Continuing past these beautiful formations of rock vs. water we followed the stream.  It was difficult to make progress, as around every bend there were shelves of exposed, upraised porphyry.  These ~ 3.5 billion year old “benches” were perfect traps for lounging and loafing, snacking and passing the time philosophizing, all the while listening to the ever present sounds of the crystal-clear water fighting its endless battle downstream.  This image was made in between our breaks.


“Another World″

Technical details: Canon EOS 5D Mark II camera, Sigma 15mm f/2.8 EX DG, ISO 100,  f/14, manual blend of two exposures

A mile or two past Buzzard Mountain we came across the third and last of the major shut-ins along Rocky Creek.  These shut-ins are at the base of Mill Mountain, and the Klepzig Mill can still be found here.  Somehow, after several visits I have still not photographed the mill structure.  Oh well, another excuse to return.  Below is a photo of the shut-ins made on a prior visit to the area.


“Mill Mountain Shut-Ins″

Technical details: Canon EOS 50D camera, EF17-40mm f/4L USM @ 24mm, ISO 250,  f/16, 1/25 sec

About here we left the OZT to continue east with the stream towards its rendezvous with the Current.  The vast majority of the course of the stream has a very shallow base; in most places it can be forded without wetting your knees.  Once in awhile, pools deep enough to swim in would come about.  These pools held some decent sized fish and looked quite inviting for a swim.  Near one of these we stopped for a bite, including some tuna sandwiches that Steve brought along.  At one point Steve missed his mouth and a chunk of tuna  landed in the water along a shallow shelf.  We watched to see if a fish would come along for a free bite.  No fish found this piece, but in a few minutes this guy, smelling the oils leaching from the fish presumably, came out of the depths to scavenge our waste.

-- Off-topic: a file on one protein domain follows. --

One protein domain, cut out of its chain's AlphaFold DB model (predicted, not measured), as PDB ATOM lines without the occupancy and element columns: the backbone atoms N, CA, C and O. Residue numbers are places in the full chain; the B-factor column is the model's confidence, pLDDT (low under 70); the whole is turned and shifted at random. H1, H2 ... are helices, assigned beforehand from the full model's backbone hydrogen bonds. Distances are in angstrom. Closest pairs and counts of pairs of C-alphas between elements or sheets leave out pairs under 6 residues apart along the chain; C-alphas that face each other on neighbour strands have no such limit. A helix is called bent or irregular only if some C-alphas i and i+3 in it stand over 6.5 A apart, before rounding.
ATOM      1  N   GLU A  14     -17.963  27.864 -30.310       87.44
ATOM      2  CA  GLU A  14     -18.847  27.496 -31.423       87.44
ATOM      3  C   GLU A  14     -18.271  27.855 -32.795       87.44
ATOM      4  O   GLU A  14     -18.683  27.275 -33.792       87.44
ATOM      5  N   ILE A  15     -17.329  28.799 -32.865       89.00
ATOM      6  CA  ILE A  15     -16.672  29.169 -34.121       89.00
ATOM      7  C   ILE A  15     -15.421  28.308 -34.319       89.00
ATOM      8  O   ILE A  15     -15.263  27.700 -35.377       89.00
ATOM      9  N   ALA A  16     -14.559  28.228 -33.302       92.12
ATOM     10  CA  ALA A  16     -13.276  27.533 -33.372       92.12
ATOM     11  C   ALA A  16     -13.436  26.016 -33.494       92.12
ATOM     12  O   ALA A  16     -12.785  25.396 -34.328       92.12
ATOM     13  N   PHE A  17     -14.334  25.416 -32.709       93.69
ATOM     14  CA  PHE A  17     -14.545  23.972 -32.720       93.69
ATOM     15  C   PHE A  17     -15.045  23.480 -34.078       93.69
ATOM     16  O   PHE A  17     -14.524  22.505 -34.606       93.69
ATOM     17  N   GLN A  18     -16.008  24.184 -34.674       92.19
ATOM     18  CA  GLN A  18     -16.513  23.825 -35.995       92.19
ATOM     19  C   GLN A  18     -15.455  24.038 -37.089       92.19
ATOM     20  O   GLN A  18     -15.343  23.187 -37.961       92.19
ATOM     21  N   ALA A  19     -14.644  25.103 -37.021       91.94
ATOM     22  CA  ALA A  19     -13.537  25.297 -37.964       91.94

“Spothanded Crayfish″

Technical details: Canon EOS 5D Mark II camera, EF100mm f/2.8L Macro IS USM, ISO 400,  f/4, 1/60 sec

Did you know…? The Missouri Ozarks are home to 25 species of Crayfish, seven of which are found nowhere else.  The ancient geology of the Ozark region has created spatially isolated streams, supporting varied aquatic habitats based on bedrock and erosional composition.  This has enabled high speciation rates of crayfish and other aquatic and riparian animals.

The Spothanded Crayfish is known to have specific color and other morphological differences between populations in Missouri.  In the western populations, such as this one found in the Current River watershed, the species is greenish in color and contains the dark spots  on the base of the pincers, while populations in the eastern drainages of the Meramec and Black Rivers usually do not show the spots and have red or orange tinted pincers.

Read more about the Spothanded Crayfish or any other of Missouri’s Crayfish by checking out this wonderful guide: The Crayfishes of Missouri, by William Pflieger.